You are not currently logged in.
Access JSTOR through your library or other institution:
If You Use a Screen ReaderThis content is available through Read Online (Free) program, which relies on page scans. Since scans are not currently available to screen readers, please contact JSTOR User Support for access. We'll provide a PDF copy for your screen reader.
The Formation of Oversized Coalitions in Parliamentary Democracies
Craig Volden and Clifford J. Carrubba
American Journal of Political Science
Vol. 48, No. 3 (Jul., 2004), pp. 521-537
Published by: Midwest Political Science Association
Stable URL: http://www.jstor.org/stable/1519914
Page Count: 17
You can always find the topics here!Topics: Parliamentary system, Parliaments, Political parties, Upper houses, Logrolling, Democracy, Test theory, Modeling, Lower houses
Were these topics helpful?See somethings inaccurate? Let us know!
Select the topics that are inaccurate.
Since scans are not currently available to screen readers, please contact JSTOR User Support for access. We'll provide a PDF copy for your screen reader.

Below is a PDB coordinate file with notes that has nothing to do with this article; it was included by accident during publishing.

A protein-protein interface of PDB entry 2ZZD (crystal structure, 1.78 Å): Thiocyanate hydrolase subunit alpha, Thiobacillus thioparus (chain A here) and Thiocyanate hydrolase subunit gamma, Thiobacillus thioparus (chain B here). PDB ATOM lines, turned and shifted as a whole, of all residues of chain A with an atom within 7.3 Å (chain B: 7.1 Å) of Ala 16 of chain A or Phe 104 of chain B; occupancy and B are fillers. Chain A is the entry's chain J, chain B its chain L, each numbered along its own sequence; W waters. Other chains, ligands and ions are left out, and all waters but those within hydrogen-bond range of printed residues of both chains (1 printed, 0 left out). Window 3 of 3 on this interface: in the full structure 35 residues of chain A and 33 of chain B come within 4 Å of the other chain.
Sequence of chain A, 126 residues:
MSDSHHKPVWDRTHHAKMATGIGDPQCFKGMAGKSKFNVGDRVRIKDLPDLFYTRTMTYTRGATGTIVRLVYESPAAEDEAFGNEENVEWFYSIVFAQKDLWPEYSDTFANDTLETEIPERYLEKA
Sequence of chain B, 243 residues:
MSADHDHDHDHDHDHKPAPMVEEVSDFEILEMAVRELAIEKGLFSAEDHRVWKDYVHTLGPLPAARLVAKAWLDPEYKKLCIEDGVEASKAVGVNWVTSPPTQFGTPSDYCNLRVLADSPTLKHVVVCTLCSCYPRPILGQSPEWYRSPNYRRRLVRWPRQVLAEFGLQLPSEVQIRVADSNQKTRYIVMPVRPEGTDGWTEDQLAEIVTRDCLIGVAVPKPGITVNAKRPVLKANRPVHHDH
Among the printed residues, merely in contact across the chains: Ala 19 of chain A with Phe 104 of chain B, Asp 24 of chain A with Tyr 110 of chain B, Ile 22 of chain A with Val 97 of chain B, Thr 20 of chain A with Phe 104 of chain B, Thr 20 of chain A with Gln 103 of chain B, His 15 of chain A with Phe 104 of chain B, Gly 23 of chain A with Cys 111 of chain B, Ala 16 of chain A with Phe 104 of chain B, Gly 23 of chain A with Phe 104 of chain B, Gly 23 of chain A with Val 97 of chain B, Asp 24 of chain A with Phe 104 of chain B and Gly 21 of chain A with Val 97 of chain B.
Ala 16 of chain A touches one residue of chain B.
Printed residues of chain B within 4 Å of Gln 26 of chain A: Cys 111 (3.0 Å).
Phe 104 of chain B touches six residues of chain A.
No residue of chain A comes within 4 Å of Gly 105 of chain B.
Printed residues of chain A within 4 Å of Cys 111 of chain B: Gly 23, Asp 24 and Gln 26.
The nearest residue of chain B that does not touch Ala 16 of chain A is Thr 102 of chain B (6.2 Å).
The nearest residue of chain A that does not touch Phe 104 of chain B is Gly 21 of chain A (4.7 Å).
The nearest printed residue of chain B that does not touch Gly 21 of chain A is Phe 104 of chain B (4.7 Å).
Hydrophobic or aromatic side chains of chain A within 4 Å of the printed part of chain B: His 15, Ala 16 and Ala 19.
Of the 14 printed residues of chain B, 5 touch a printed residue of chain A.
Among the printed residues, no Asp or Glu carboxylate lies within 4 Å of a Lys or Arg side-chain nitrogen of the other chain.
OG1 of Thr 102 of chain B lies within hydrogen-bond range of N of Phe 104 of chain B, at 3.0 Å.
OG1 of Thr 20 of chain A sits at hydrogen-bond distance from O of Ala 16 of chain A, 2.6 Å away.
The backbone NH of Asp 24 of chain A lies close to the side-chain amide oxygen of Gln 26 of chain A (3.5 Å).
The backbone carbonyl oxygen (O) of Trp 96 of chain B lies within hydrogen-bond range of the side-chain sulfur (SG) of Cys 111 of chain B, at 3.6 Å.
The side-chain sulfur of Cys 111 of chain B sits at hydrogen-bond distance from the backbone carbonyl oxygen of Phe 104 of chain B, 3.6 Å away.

Preview not available
In parliamentary democracies, participating in government provides access to office perks and policy influence. Because of this, as Riker (1962) demonstrated, there is a powerful logic behind the formation of minimum winning coalitions. Thus, an important question is why we regularly observe oversized coalitions. While several theories of coalition formation have been proposed, few have been tested in competition with one another. This article offers a simultaneous test of five main theories of coalition formation using data from 24 countries over the period from 1955 to 1998. The weight of the evidence suggests that oversized governments form when maintaining coalition bargains is harder (Carrubba and Volden 2000). Also, there is mixed support for oversized governments forming when the largest party is smaller and more extreme (Crombez 1996), but not when the status quo policy is more extreme (Baron and Diermeier 2001) and not to secure upper-house majorities (Lijphart 1984; Sjölin 1993). Finally, while we descriptively observe oversized connected coalitions (Axelrod 1970), the logic behind their formation appears to differ from what Axelrod proposes.
American Journal of Political Science © 2004 Midwest Political Science Association